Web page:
Liu et al.’s lab experiment  goes one step further and performs a real QKD experiment. Similarly to the experiment of Rubenok et al., the authors use attenuated pulses and are able to control the pulses’ spectrum, timing, and polarization to make them undistinguishable. Furthermore, they use trusted sources that generate truly random keys: randomized coherent states with intensity modulation. The authors evaluate the scheme’s performance realistically, taking into account the finite length of the key. However, one should notice that their experiment requires expensive components for both state preparation and photon detection. For instance, expensive and complicated custom-made detectors are used, which may be available to only a few research groups in the world.
What lies in the future? Both experiments used a specific encoding scheme called time-bin encoding (in which information is encoded in photons arriving at different times). One needs to demonstrate the versatility of MDI-QKD with other popular encoding schemes such as polarization encoding . Practical applications also demand higher speed: it is reasonable to think that the -megahertz scheme of Liu et al. may be extended to the delivery of secure keys at gigahertz rates. Finally a more systematic parameter optimization will need to be carried out and an MDI-QKD demonstration with standard commercial off-the-shelf single-photon detectors will be needed to pave the way for widespread deployment. In the longer term, demonstrating the feasibility of MDI-QKD in a network setting (as opposed to a one-to-one conversation) will be an important milestone. Conceptually, MDI-QKD allows many individual users to use, at their end, only simple signal preparation devices and outsource expensive and complex measurement devices to even untrusted network providers, which is very appealing for network security .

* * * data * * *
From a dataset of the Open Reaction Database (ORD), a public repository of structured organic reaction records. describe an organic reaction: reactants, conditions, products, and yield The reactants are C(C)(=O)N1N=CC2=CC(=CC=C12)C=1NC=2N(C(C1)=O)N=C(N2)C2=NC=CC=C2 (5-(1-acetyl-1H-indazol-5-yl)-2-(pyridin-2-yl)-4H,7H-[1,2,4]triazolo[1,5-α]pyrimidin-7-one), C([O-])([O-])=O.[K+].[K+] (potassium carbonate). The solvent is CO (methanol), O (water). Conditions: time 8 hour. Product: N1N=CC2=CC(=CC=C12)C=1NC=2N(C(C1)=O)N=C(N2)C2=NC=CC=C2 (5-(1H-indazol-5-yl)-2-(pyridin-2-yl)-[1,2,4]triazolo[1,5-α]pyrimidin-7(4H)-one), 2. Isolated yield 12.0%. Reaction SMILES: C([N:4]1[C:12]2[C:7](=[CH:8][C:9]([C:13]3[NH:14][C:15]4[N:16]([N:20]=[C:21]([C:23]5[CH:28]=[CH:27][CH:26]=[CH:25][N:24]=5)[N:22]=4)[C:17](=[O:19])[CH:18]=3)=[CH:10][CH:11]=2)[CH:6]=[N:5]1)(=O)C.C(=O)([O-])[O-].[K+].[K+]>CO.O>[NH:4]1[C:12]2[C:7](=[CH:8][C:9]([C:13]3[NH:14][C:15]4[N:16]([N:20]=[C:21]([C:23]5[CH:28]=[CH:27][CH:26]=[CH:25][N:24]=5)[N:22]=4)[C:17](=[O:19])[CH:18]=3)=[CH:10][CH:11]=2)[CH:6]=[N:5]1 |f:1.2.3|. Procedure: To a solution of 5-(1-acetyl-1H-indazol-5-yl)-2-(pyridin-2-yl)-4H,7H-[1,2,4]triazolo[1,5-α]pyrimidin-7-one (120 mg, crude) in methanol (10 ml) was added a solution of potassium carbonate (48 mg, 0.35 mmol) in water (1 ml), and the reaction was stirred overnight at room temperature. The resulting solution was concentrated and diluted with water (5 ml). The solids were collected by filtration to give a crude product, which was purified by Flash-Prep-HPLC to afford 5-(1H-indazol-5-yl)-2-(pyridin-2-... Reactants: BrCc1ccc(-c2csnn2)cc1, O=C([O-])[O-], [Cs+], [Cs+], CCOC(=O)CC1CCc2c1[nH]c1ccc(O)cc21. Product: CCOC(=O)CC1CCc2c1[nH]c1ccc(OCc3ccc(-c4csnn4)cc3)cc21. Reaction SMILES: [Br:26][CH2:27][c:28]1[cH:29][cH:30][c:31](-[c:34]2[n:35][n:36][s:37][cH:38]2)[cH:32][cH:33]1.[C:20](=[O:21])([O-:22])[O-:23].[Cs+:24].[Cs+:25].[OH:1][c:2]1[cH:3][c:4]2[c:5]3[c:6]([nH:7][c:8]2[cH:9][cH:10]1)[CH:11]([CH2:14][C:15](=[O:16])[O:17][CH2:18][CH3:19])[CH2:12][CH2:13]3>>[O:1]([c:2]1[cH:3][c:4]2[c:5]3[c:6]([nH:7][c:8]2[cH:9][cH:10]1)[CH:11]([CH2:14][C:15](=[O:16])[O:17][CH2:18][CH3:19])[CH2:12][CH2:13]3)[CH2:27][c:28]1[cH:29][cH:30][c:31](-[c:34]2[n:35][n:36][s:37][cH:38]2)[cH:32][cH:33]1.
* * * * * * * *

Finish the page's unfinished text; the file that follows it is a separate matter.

Should the above-mentioned outstanding issues be resolved, MDI-QKD will change the landscape of security research in QKD by making quantum hacking against detection systems obsolete, thus forcing quantum code breakers to attack QKD at the signal preparation stage in future.
H.-K. Lo acknowledges enlightening discussions with colleagues including Bing Qi, Li Qian, and Feihu Xu.